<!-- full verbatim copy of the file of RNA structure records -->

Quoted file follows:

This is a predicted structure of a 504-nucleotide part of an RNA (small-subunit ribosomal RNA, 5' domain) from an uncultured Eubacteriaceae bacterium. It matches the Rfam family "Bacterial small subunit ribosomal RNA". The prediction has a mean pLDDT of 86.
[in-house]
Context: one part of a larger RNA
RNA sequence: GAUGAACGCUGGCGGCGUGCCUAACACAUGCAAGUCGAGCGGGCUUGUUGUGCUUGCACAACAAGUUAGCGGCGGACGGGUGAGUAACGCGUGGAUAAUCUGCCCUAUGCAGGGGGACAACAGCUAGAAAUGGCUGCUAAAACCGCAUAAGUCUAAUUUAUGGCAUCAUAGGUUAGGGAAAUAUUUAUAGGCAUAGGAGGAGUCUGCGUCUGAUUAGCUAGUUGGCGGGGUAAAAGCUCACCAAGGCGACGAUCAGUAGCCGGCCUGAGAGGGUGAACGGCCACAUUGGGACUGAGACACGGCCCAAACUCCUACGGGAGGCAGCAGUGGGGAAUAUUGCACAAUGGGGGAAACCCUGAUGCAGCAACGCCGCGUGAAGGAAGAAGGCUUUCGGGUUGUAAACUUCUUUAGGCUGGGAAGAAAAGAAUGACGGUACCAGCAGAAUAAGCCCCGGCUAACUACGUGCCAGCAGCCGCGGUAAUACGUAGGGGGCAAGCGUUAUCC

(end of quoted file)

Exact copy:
This is a predicted structure of a 504-nucleotide part of an RNA (small-subunit ribosomal RNA, 5' domain) from an uncultured Eubacteriaceae bacterium. It matches the Rfam family "Bacterial small subunit ribosomal RNA". The prediction has a mean pLDDT of 86.
[in-house]
Context: one part of a larger RNA
RNA sequence: GAUGAACGCUGGCGGCGUGCCUAACACAUGCAAGUCGAGCGGGCUUGUUGUGCUUGCACAACAAGUUAGCGGCGGACGGGUGAGUAACGCGUGGAUAAUCUGCCCUAUGCAGGGGGACAACAGCUAGAAAUGGCUGCUAAAACCGCAUAAGUCUAAUUUAUGGCAUCAUAGGUUAGGGAAAUAUUUAUAGGCAUAGGAGGAGUCUGCGUCUGAUUAGCUAGUUGGCGGGGUAAAAGCUCACCAAGGCGACGAUCAGUAGCCGGCCUGAGAGGGUGAACGGCCACAUUGGGACUGAGACACGGCCCAAACUCCUACGGGAGGCAGCAGUGGGGAAUAUUGCACAAUGGGGGAAACCCUGAUGCAGCAACGCCGCGUGAAGGAAGAAGGCUUUCGGGUUGUAAACUUCUUUAGGCUGGGAAGAAAAGAAUGACGGUACCAGCAGAAUAAGCCCCGGCUAACUACGUGCCAGCAGCCGCGGUAAUACGUAGGGGGCAAGCGUUAUCC